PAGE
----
Published: February 12th 2013 by Penguin
Format: Paperback, 401 pages
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Sydney Sage is an Alchemist, one of a group of humans who dabble in magic and serve to bridge the worlds of humans and vampires. They protect vampire secrets - and human lives.
In the aftermath of a forbidden moment that rocked Sydney to her core, she struggles to draw the line between her Alchemist teachings and what her heart is urging her to do. Then she finally tracks down the elusive, enigmatic Marcus Finch – a former Alchemist who the organisation denies exists, and who lives in shadows, on the run. With Marcus's help, Sydney realises that the group she's been loyal to her whole life has been hiding the truth from her. Is it possible that her golden lily tattoo might have more power over her than she thinks?
As she struggles to come to terms with what that might mean, Sydney is compelled to use her growing magical powers to track down an evil magic user who is targeting powerful young witches. Using magic goes against everything she always thought she believed, but she realises that her only hope is to embrace her special blood – or else she might be next.
Forging her own way is harder than Sydney ever dreamed. Maybe by turning off her brain – and following her heart – she'll be able to finally figure out where she belongs.
Knowing how much heartache the third book of the Vampire Academy books caused – especially, how painful the ending was – I hope I can be forgiven for putting off The Indigo Spell for as long as I did. I wanted to have The Fiery Heart in my hands in the hopes of not dying from the emotions.
I am so glad I made that decision, even though I think I’ll end up regretting it when I reach the end of The Fiery Heart.
My favourite thing about this book is the character development. After spending six books learning about dhampir and Moroi and how they’re not evil, it’s always been difficult for me to sympathise with Sydney’s crazy Alchemist beliefs. I know she’s been indoctrinated into the culture, but it’s just so hard for me to listen to her going on about how unnatural and wrong they are. The Indigo Spell sees Sydney break out of this way of thinking in so many ways, and she finally opens her mind up to the possibilities that have lain in front of her from the first book. She’s learning about magic, questioning her Alchemist supervisors, treating Jill, Eddie and Angeline like they’re people, and slowly, slowly allowing Adrian past her armour. I also like that she’s not so hung up on the way she looks and what she eats in this book – I’ve always found her attitude towards calories and dress sizes unhealthy. I absolutely love her growth, and can’t wait to see her explore it further in the next few books.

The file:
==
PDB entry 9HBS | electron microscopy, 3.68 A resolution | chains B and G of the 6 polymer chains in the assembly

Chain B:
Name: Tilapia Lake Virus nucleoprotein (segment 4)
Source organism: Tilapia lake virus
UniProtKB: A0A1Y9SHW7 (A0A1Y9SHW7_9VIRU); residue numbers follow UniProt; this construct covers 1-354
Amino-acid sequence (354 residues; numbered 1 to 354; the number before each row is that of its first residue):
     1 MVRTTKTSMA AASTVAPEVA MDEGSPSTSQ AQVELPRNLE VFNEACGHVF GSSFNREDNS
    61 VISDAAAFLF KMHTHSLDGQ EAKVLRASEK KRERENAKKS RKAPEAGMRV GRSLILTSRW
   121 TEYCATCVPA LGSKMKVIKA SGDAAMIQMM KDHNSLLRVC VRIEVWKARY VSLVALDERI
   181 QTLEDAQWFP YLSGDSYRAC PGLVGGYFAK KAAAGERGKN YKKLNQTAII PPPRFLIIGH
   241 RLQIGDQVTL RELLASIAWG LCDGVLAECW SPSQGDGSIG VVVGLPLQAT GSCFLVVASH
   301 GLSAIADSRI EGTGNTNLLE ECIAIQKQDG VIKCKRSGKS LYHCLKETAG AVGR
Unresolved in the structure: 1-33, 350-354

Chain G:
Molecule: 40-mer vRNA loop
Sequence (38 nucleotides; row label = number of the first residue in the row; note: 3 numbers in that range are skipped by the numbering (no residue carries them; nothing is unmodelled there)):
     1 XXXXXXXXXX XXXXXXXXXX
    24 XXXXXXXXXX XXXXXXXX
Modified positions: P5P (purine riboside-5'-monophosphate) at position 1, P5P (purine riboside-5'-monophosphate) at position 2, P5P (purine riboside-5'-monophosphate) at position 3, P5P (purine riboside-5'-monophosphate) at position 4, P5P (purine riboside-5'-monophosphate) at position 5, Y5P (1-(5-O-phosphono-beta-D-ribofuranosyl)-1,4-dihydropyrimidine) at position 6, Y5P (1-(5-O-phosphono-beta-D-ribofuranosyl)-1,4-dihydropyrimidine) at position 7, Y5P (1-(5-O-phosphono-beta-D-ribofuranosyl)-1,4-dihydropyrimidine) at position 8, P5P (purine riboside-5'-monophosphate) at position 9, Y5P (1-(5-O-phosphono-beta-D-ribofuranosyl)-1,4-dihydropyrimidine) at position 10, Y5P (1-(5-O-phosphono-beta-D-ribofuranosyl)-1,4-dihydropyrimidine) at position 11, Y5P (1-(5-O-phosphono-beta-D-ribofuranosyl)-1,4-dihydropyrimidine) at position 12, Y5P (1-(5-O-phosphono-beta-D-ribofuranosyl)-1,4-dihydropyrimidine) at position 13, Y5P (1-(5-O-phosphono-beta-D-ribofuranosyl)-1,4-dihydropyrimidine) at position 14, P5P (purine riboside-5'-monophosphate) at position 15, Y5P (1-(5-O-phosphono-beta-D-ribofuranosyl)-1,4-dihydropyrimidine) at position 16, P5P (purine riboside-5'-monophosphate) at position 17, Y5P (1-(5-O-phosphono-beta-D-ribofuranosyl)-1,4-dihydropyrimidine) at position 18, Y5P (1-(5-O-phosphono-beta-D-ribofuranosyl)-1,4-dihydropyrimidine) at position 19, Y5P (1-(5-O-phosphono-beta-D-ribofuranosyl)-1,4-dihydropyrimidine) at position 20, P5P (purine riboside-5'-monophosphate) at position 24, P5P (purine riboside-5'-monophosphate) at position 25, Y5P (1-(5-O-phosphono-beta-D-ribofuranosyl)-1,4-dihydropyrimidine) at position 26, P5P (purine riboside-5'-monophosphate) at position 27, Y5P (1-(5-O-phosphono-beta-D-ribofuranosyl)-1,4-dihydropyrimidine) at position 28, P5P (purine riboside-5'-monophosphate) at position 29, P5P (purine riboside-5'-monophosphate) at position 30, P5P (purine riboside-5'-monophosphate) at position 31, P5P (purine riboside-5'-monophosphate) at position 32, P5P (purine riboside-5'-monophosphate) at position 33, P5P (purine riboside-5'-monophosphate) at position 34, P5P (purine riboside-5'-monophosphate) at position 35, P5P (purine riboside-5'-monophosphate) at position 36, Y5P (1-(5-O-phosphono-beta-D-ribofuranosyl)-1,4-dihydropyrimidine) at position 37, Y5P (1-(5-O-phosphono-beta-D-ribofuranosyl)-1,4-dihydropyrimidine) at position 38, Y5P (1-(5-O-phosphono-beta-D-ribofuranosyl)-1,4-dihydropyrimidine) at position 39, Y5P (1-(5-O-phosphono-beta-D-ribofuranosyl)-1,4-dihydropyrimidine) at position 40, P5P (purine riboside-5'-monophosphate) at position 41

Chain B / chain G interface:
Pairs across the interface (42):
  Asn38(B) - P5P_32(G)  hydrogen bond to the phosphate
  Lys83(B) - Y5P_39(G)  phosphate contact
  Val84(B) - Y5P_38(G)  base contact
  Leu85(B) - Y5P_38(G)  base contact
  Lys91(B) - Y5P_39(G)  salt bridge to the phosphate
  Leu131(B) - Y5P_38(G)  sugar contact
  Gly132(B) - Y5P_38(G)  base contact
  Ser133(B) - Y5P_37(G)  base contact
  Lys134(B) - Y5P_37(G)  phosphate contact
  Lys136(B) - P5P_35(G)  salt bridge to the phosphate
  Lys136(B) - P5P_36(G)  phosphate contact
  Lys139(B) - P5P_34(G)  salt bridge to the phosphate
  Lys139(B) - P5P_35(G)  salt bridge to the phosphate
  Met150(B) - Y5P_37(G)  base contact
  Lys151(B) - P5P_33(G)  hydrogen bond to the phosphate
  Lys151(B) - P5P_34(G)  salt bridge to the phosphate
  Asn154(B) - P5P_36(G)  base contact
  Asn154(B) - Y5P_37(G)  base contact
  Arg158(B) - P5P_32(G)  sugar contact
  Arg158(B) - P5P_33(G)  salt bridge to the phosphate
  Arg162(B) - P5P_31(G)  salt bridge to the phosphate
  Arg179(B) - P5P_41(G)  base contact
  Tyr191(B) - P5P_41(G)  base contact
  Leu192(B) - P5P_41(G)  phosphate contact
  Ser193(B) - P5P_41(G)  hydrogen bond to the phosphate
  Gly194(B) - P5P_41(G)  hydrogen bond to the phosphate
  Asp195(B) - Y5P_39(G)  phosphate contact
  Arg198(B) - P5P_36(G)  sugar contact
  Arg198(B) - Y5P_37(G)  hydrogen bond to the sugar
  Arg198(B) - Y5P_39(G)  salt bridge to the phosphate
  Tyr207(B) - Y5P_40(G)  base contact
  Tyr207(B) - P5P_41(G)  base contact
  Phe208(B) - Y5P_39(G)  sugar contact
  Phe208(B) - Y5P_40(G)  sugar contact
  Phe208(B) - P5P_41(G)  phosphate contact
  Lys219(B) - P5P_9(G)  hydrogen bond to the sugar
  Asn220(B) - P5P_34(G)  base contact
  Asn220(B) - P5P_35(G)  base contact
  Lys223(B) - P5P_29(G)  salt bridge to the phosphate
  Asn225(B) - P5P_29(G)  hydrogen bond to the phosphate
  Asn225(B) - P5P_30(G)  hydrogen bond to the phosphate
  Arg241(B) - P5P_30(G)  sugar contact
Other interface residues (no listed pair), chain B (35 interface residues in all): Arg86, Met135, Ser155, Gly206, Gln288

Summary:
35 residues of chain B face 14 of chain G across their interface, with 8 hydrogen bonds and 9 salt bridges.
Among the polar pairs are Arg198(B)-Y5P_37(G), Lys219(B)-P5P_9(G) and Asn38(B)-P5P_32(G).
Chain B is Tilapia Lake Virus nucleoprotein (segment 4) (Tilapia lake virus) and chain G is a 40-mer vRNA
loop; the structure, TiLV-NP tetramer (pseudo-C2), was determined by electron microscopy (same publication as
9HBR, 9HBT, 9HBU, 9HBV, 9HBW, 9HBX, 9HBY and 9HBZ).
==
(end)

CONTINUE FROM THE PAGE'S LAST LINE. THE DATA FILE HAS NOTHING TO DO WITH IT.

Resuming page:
This goes together with my least favourite part of the book: the way that Sydney was around Adrian. I know, I know. She’s been taught to think a certain way and it’s incredibly difficult for her to break out of that. But I’m always frustrated with protagonists who aren’t honest with themselves, and Sydney is particularly gifted at ignoring her own feelings. She’s so eager to help anyone and everyone around her, and put her own needs last, and I just wanted her to be selfish for once. In contrast, Rose had always been painfully honest with herself and I’d had a more instant connection with her.
The secondary cast has amusing interactions as well, but I can’t help but feel that Sydney and Adrian are getting further and further removed from the original gang. Sydney basically didn’t see Jill, Eddie or Angeline unless something was going wrong with them, and it makes me worry that we’re missing out on getting to know them better. Plus the romantic trouble those three have sometimes irks me, because it seems like that’s the only thing they bring to the story. I’d like to see Jill’s character, in particular, develop into more than just a vessel for romantic subplots.
The Indigo Spell surprised me with its pacing – it basically never stopped! It was very difficult to put down and I read it in two sittings, drawn into the adventure through Mead’s impeccable writing and Sydney’s unique voice. I also didn’t see a lot of the plot-twists coming, which I always love in a novel. As in the Vampire Academy books, there is so much going in the series arc that I really can’t predict how it will all tie together, but it was amazing seeing the little clues peppered throughout this book wrap up in an exciting finale. The cliffhanger at the end wasn’t as bad as I’d feared, but I know I’ll still be desperate to read The Fiery Heart as soon as possible.
This was a great book! I almost regret not reading it sooner, except I know I’d have been desperate for the next book and at least this way I have it with me, ready to be devoured. The Indigo Spell is not to be missed by fans of the Bloodlines series (and indeed, I’d be one of the last to read it), and I urge those who enjoyed Vampire Academy to give this series a try. And if you didn’t like VA, try Bloodlines anyway because it is quite different. To those new to this world, I’d recommend trying the VA books first, but each series can be read independently of the other.